At a news conference Tuesday at Orlando Regional Medical Center, 26-year-old Angel Colon praised the trauma team he credits for saving his life after he was shot at Pulse Nightclub early Sunday morning. He described, in detail, how he survived a spray of gunshots he calls "shotguns." This is his account, in his own words:
Sunday morning, early morning, we were just having a great time. We were all just there having a drink. It was shortly after 2. We were saying our good-byes. I'm hugging everyone. It was a great night. No drama, just smiles, just laughter...
And out of nowhere, we just hear a big shotgun. We stop what we're doing, and it just keeps going....
We grabbed each other. We started running.
I was shot about three times in my leg. I had fallen down. I tried to get back up, but everyone started running everywhere.
I got trampled over. I shattered and broke my bones on my left leg. So by this time, I couldn't walk at all. All I could do was lay down there while everyone was running on top of me, trying to get to where they had to be. All I could hear was the shotguns. One after another. People screaming. People yelling for help.
By this time, this man, he goes into the other room, and I can just hear more shotguns going on. I thought I was a little safe at this time, because it's giving everyone time to tackle him down or get him down.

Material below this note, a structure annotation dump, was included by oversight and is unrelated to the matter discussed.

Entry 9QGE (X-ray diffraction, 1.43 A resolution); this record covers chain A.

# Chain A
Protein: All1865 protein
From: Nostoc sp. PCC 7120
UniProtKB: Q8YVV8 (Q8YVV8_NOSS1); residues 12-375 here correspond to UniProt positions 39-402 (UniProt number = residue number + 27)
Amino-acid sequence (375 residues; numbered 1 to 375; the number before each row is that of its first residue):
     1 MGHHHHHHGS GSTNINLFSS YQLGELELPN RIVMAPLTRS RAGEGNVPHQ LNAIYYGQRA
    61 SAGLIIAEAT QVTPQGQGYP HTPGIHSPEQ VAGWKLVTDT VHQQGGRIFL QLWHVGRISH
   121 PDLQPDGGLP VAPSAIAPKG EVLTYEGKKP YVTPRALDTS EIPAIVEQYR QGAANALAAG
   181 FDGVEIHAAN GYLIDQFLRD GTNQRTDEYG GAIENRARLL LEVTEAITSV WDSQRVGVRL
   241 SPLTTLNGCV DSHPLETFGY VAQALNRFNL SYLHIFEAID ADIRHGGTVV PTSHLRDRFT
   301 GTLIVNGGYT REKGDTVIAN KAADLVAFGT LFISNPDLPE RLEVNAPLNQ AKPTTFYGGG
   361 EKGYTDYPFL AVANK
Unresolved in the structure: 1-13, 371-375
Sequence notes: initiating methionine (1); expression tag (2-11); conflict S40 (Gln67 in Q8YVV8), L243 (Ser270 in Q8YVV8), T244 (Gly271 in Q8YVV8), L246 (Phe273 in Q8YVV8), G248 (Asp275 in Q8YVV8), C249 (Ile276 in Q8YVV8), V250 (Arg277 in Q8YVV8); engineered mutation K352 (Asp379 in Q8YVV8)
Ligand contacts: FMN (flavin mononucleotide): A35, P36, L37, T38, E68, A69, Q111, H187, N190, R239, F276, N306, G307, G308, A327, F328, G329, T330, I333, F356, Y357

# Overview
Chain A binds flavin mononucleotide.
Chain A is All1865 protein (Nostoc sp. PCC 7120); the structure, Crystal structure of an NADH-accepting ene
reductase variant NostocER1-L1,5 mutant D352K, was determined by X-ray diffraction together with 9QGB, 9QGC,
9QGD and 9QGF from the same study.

I hear him come back and he's shooting everyone that's already dead on the floor, making sure they are dead. I was able to peek over, and I can just see him shooting at everyone. I can hear the shotguns closer.
I look over, and he shoots the girl next to me. And I'm just there laying down, I'm thinking, I'm next. I'm dead.
I don't know how, but by the glory of God, he shoots toward my head but it hits my hand, and then he shoots me again and it hits the side of my hip.
I had no reaction. I was prepared to just stay there, laying down so that he won't know that I'm alive. He's just doing this for another five, 10 minutes, just shooting all over the place.
By this time, he goes up to the front, and I think that's when he's battling against the cops. I just hear shotguns going all over the place.
And I'm looking up and some cop, which I wish I can remember his face or his name, because to this day, I'm grateful for him. He looks at me. He makes sure I'm alive. And he grabs my hand. And he's like, "This is the only way I can take you out." I'm like, "Please carry me. I'm in pain right now." I couldn't walk or anything. So he starts to drag me out across the street to a Wendy's, and I'm grateful for him, but the floor is just covered in glass.
So he's dragging me out while I'm just getting cut. My behind. My back. My legs. I don't feel pain, but I just feel all this blood on me — from myself, from other people. And he just drops me off across the street.
And I look over. There's just bodies everywhere.
We're all in pain.
We were able to get to the ambulance.